What size should I choose?

FAQ about Earasers Research and fitting history suggest the following general guideline. However, each individual’s ear canals are unique: X-SMALL – typically used by youth, such as Primary Schoolers and some High Schoolers – And a tiny % of the adult population. We always recommend you try the SMALL before attempting the X-SMALL. SMALL – typically the majority of Women and Younger Males (late 20’s and younger). It works well for some Adult Males who have a smaller ear canal. MEDIUM typically works well with Adult Males (later 20’s and up) who do well with the average earbud. LARGE – enjoyed by some males over 60, a Very Small % of the adult population. Some women as well. (Did you know Women, that being able to wear this size EARasers earplug is a sign of “Genius!?!” (Thank your biological parents.)


Time to think back to your personal experience with earplugs and/or earbuds. Any indication you may have small or tiny canals? If so, we recommend you try a SMALL size. If standard ear-buds seem to work well for you, then perhaps you would do well with the MEDIUM.

How do I know if I have an appropriate seal?

Once you’ve ordered your size, you will need to insert both EARasers earplugs (Red is Right, Blue is Left – color side indicator stripes facing you, then bring straight back, so line ultimately ends up facing towards the back of your head.) Drop your jaw, and gently pull either up or down on your actual ear with one hand while gently inserting your EARasers earplugs with the other hand. The string with the ball helps you remove it from your ear, so pressing on it won’t hurt it. Dropping your jaw will help to straighten your ear canal to achieve a better seal. You will know you have an appropriate seal when YOU begin to speak. While everything else will sound normal with EARasers inserted, your own voice when speaking should result in “ahead voice” or “an occlusion when you speak.” Similar to you putting your fingers in your ears and speaking. If you don’t find that “head voice” when you speak, repeat the above steps to see if you can find that. First, make sure you have Red in Right and Blue in Left and that the lines are positioned properly. Often, we see people rotate their hands while inserting and end up putting their earplugs in Backwards. – Be certain you’ve not done this. EARasers should never hurt your ear canal or be uncomfortable. However, they do need to be able to seal your ear canal. If you cannot achieve your “head voice when speaking,” you may need to swap sizes. CHECK THIS: BEST EARMUFFS FOR ADULTS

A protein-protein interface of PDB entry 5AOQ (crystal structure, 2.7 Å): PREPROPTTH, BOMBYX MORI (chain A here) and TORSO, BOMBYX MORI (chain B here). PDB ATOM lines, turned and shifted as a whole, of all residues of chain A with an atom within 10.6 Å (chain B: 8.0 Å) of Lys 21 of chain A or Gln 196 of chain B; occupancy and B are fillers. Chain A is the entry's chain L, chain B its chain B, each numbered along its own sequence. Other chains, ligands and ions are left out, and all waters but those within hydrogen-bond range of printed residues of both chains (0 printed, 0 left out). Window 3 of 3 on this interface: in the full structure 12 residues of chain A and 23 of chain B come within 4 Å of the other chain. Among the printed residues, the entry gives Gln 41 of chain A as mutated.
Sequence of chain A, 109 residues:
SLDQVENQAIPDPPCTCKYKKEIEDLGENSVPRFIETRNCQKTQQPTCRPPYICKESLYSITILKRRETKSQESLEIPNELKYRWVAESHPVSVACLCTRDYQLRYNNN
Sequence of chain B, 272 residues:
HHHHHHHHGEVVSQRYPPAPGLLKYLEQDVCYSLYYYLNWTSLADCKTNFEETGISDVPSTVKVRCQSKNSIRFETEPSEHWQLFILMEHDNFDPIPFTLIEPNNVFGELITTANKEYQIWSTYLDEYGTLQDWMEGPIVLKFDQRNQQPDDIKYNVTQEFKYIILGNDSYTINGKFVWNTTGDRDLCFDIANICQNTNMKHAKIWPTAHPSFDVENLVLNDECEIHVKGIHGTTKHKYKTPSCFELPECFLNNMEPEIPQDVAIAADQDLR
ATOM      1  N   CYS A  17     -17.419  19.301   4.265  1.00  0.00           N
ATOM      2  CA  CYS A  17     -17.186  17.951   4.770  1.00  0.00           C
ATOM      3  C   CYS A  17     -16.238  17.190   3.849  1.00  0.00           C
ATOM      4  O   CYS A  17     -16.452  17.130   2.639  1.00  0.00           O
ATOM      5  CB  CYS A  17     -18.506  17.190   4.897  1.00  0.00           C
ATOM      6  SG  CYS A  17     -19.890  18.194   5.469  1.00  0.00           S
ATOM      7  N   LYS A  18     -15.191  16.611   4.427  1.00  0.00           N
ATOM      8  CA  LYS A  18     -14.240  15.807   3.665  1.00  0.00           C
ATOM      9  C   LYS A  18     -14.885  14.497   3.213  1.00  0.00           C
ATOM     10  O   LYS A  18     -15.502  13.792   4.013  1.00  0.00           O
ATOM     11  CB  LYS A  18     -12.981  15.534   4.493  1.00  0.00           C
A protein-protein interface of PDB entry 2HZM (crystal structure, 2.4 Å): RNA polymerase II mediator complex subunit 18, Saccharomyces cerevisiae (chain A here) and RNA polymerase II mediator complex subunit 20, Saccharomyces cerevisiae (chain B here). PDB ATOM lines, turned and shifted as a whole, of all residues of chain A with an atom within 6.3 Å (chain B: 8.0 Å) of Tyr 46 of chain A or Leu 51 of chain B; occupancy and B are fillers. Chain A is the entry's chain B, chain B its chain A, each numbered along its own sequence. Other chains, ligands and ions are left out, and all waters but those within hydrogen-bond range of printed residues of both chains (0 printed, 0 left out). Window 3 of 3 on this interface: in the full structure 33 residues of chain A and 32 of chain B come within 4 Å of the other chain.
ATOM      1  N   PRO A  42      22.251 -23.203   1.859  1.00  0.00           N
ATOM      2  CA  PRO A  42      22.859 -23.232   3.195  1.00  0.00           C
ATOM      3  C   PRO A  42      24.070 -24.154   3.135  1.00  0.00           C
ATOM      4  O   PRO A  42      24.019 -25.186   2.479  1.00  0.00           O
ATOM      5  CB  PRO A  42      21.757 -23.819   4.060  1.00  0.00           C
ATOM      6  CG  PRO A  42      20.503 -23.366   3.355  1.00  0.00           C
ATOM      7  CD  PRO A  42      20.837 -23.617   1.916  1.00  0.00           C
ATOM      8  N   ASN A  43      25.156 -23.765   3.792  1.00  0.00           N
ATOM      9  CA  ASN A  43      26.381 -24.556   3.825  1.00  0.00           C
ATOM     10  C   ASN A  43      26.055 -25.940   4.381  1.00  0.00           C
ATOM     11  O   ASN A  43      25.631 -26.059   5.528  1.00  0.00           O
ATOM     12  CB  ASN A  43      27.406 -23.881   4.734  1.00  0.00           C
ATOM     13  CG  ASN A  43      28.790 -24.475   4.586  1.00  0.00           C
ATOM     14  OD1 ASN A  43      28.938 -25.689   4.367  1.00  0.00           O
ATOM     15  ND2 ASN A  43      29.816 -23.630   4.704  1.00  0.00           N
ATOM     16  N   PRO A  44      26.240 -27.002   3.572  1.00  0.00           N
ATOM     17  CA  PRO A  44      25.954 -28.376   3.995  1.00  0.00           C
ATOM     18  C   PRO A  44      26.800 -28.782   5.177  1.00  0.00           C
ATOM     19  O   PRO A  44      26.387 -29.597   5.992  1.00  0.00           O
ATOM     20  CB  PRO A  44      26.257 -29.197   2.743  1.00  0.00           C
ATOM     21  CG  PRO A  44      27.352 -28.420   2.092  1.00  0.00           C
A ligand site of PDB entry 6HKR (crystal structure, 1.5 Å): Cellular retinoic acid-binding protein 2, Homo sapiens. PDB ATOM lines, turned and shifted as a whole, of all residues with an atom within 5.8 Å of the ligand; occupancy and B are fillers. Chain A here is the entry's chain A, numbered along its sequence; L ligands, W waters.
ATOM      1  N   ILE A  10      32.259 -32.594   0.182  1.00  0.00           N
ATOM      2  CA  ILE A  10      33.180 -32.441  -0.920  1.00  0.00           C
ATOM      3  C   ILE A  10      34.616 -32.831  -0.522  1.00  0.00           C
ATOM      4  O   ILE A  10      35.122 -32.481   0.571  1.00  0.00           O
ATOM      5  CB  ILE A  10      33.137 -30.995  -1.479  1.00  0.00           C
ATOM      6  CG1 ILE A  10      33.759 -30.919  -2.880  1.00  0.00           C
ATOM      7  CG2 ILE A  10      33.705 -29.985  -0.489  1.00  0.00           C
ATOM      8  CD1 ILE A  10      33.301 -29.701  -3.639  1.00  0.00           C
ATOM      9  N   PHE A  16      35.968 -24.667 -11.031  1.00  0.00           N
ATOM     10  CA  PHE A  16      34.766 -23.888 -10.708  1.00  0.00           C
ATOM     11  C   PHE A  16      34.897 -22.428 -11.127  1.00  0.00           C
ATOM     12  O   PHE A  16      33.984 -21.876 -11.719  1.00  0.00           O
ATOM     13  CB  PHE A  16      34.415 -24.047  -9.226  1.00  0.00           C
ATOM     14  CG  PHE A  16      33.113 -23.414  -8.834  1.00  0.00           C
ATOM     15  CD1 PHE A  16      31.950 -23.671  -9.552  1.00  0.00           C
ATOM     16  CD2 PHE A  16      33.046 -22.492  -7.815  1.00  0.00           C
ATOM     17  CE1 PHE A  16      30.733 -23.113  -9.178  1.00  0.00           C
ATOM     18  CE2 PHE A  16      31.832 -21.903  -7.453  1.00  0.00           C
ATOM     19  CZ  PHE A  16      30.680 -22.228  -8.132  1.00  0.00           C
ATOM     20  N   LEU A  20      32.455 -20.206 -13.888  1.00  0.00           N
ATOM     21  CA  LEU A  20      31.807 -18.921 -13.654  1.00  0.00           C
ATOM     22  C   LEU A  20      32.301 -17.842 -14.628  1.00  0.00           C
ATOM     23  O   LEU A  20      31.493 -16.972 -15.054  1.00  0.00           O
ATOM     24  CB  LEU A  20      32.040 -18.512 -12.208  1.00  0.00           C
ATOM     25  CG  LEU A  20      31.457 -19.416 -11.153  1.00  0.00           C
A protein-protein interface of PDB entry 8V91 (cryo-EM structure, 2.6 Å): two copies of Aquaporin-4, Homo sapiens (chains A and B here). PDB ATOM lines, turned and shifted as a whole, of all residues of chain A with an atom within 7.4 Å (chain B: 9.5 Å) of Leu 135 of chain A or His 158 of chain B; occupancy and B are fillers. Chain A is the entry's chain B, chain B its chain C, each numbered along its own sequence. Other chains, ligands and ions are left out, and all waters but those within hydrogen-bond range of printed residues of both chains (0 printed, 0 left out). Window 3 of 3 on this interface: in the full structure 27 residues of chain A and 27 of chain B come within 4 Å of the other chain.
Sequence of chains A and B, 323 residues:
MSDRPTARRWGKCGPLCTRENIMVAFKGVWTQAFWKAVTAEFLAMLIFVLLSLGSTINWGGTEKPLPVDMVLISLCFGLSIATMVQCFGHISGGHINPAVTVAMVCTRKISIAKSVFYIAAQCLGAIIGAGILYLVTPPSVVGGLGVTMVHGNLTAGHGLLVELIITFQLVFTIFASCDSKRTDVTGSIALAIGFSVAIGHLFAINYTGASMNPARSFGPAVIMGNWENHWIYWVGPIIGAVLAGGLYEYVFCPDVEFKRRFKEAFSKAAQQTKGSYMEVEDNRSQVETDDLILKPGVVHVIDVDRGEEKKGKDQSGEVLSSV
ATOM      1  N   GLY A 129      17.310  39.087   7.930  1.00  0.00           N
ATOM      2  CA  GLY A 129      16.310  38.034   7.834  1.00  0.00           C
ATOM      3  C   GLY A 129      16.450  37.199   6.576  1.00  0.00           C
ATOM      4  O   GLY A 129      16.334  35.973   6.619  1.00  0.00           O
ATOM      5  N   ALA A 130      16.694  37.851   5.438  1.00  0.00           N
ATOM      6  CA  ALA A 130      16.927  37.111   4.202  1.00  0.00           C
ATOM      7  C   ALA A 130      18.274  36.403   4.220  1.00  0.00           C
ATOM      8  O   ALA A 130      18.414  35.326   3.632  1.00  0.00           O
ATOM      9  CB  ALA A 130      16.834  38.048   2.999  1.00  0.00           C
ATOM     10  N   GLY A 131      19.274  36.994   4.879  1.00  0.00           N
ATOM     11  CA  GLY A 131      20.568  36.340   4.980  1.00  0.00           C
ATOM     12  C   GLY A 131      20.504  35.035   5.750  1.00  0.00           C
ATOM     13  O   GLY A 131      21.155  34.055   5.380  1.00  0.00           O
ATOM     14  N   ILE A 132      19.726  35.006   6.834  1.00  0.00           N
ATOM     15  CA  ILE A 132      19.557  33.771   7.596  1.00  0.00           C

How do I clean my Earasers?